Prof. Aephraim Steinberg is a Professor of Physics at the University of Toronto, where he is a founding member of the Centre for Quantum Information and Quantum Control. We asked him everything from why he became a scientist to what’s on his playlist in hopes of giving you a better understanding of what goes on outside the lab for one of the best minds in Canadian research.
What inspired you to become a scientist?
Well, that’s a tough question, because I think science was in my blood from before my earliest memories. Like all children, I always wanted to ask “why?”, and I guess my parents encouraged it. A strong memory for me is when my dad, who was an electrical engineer, explained something to me about electric circuits, and I kept asking about why the electrons behaved the way he was describing. And what I remember is not all the questions he answered (or even what in the world he was actually trying to teach me at the time), but when I reached a question (I think it had to do with why – he claimed – two electrons couldn’t be in the same place at the same time) to which he had to say “I don’t know” and maybe even (in my vague memory) “I don’t think any one really knows.” Whether he really said that or whether my mind added it later, I think that’s what makes a kid want to do science – not the questions their parents or teachers can answer, but the ones they can’t: and best of all, the idea that there are things out there no one knows…yet!
What advice would you give young researchers?
First of all, always ask questions. Don’t just trust what people tell you – be skeptical, and ask how they can be so sure they’re right. Usually, they are right, but you’ll learn more by digging deep and trying to understand why than by just memorizing. And more often than you’d suspect, they’re just repeating what someone taught them, and somewhere, hidden away, is a little exception that no one has noticed, and one day when someone cottons on to it, it might prove the key to a really exciting new idea! Second, although as a student (and even as a young researcher) there is a lot you just need to trust your mentors on, and a lot of background you need to learn even if you don’t find it captivating at the time, in the end you have to follow your passion. You have to find something where the questions keep you awake at night and where you want to talk to strangers sitting next to you on the bus about what you just figured out. If you’re bored with the problems you’re working on, you’re in the wrong place.
What do you read?
I mostly read literary fiction, although I enjoy the occasional non-fiction book, such as some of Steven Pinker’s and Jared Diamond’s, and have a soft spot for a series of Russian detective novels about someone who is described as halfway between Sherlock Holmes and a 19th-century James Bond. At the moment, I’m reading Michel Houellebecq’s “Soumission.” As a quantum physicist (especially one with a short attention span), I think it was unavoidable that Borges would be one of my all-time favorite authors.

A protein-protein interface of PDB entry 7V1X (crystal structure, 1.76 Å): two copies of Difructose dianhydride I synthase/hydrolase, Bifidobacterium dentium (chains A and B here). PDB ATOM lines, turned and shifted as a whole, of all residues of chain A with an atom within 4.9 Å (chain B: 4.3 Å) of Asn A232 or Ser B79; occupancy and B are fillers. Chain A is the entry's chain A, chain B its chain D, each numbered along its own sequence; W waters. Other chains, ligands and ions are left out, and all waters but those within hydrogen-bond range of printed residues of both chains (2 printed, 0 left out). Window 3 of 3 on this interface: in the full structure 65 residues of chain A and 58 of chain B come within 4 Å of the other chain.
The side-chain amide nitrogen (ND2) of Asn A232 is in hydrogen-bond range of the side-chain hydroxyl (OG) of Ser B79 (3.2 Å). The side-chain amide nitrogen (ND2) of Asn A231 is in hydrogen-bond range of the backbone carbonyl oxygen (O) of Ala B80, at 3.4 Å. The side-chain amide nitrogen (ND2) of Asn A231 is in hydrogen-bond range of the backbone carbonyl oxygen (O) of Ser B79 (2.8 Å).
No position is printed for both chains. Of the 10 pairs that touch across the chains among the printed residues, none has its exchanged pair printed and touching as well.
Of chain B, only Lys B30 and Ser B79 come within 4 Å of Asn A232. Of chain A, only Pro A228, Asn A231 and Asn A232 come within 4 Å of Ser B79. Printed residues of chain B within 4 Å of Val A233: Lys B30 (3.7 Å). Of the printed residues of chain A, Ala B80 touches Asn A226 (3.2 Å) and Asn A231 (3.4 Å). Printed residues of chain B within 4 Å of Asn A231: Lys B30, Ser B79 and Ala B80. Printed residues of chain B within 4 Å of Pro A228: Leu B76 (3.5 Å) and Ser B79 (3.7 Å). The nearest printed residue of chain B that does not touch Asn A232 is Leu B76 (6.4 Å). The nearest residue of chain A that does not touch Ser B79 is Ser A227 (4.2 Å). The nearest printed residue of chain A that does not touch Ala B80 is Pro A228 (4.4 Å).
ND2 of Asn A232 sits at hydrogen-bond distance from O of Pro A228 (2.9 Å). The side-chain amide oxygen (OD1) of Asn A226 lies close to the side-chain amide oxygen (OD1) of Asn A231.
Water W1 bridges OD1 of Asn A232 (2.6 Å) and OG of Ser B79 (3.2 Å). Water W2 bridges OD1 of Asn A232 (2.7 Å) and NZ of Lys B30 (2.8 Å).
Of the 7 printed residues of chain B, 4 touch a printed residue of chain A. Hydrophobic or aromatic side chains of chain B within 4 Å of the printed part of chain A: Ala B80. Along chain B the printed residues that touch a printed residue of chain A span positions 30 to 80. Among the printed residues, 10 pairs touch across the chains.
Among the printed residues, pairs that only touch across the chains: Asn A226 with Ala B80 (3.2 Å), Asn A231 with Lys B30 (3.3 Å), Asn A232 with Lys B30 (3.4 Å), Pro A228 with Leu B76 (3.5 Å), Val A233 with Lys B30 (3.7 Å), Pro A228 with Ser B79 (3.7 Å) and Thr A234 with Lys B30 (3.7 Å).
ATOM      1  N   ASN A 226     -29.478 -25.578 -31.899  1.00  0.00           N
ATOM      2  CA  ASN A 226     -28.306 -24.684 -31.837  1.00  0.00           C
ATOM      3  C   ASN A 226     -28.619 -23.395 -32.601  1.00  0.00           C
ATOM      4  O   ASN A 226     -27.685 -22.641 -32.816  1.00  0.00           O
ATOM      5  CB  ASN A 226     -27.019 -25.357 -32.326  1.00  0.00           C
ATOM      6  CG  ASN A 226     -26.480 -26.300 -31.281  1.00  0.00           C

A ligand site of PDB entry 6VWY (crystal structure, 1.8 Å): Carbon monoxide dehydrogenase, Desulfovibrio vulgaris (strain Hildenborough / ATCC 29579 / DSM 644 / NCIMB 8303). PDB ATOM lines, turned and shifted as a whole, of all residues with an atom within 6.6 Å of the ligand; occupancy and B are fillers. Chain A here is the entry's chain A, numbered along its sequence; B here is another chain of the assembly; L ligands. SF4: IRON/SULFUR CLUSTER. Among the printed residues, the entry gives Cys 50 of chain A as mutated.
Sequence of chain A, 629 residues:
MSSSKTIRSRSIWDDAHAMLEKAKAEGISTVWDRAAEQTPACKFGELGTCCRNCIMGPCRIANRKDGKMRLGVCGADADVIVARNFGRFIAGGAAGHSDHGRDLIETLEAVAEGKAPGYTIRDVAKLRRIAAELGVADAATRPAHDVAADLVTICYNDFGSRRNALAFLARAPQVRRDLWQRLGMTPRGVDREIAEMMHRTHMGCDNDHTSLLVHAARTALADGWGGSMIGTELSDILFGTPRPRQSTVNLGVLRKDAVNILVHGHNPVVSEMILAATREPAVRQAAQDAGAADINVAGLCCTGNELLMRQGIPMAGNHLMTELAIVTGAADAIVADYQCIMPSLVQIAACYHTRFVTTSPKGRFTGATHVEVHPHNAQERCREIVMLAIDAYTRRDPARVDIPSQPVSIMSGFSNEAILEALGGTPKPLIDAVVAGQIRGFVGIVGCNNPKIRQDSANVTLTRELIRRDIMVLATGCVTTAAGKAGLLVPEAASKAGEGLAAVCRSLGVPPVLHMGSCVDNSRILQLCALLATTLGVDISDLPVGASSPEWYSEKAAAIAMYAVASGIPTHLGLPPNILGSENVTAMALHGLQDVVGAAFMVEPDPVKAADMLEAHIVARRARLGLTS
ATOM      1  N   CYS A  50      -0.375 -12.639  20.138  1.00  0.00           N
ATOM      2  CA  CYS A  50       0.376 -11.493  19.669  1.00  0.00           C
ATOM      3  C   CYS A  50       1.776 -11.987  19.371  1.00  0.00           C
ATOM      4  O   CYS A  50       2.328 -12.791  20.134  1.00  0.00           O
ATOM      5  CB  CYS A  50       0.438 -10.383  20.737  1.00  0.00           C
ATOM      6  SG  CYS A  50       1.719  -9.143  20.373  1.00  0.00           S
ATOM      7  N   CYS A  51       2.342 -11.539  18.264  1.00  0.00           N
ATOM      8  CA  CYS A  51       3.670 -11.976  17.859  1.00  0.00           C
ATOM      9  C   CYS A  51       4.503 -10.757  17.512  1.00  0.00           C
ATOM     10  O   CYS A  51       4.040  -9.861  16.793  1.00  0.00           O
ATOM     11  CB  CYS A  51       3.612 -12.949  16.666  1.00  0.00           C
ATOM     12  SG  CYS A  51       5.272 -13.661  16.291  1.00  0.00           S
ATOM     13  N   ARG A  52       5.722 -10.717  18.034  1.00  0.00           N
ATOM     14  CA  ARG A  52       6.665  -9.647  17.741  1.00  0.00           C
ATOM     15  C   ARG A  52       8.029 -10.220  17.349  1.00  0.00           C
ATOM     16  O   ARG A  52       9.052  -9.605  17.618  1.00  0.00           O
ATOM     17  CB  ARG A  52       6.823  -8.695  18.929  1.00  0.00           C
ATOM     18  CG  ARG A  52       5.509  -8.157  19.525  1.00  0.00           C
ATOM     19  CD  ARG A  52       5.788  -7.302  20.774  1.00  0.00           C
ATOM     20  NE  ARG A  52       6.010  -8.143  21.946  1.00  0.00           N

What’s on your playlist?
A pretty wide range of stuff, centered on classic rock, but including a bunch of classical music, pop, folk rock, world music, jazz and blues, et cetera. Most of it is pretty dated by now, so every now and then I need to download the random free songs promoted by Starbucks just to update it a bit, or use my iPhone to figure out what the cool song playing at some store is and download that. But let’s stay on the science theme and say that I love “Galileo” by the Indigo Girls.
If you could meet any historical figure who would it be and why?
That’s a hard one, and I’d probably come up with a different answer if you asked me on a different day, but I’d like to meet Descartes. I’m fascinated by “Renaissance men,” by people who made contributions to different fields without seeing any contradiction between their interests in math & science, philosophy & theology, or art; for this reason, I almost said “da Vinci,” but as curious as I would be to find out what that great man was really like, there’s something about Descartes’s courage and his championing of skepticism as a foundational principle that I see as at the heart of all of science. He was far from the first (I was also tempted by a number of Greek philosophers), but he was important in the creation of modern European thought as we know it, and it would be fascinating to see what the person was like behind that intellectual journey.
If you could do any profession other than your own what would it be?
Hmm, as a student I hesitated between wanting to be a writer and a scientist. At the time, I would have said that the two were equally appealing to me, but only one seemed practical. By now, I no longer think I ever had what it took to be a truly good writer of fiction (which is what I meant at the time), and I wouldn’t want to practice any profession I couldn’t be good at. But if someone hired me to be a travel writer, I might still jump at the chance…